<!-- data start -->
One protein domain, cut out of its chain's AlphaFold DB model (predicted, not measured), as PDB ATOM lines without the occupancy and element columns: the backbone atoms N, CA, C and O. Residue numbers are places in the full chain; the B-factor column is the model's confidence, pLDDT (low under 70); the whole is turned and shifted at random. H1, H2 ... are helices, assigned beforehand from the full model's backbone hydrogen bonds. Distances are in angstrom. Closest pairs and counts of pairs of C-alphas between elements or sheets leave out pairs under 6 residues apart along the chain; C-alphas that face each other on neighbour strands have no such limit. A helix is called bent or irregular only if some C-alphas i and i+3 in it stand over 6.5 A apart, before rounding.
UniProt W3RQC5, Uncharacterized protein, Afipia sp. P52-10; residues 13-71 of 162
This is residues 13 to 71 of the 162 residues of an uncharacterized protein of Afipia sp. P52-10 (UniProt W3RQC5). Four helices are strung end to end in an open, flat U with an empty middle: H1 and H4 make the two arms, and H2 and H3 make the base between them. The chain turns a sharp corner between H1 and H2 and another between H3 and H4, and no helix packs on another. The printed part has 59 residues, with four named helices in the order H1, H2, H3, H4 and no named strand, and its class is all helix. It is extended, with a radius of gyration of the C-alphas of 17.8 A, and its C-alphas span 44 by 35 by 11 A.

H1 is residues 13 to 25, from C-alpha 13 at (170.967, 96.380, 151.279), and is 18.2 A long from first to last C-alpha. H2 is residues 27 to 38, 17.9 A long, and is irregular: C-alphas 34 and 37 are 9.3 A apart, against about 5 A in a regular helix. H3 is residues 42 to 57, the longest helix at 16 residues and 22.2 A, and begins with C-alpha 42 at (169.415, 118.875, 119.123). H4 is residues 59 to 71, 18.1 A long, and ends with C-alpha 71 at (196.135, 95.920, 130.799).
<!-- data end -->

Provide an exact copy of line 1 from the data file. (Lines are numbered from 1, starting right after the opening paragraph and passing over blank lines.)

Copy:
UniProt W3RQC5, Uncharacterized protein, Afipia sp. P52-10; residues 13-71 of 162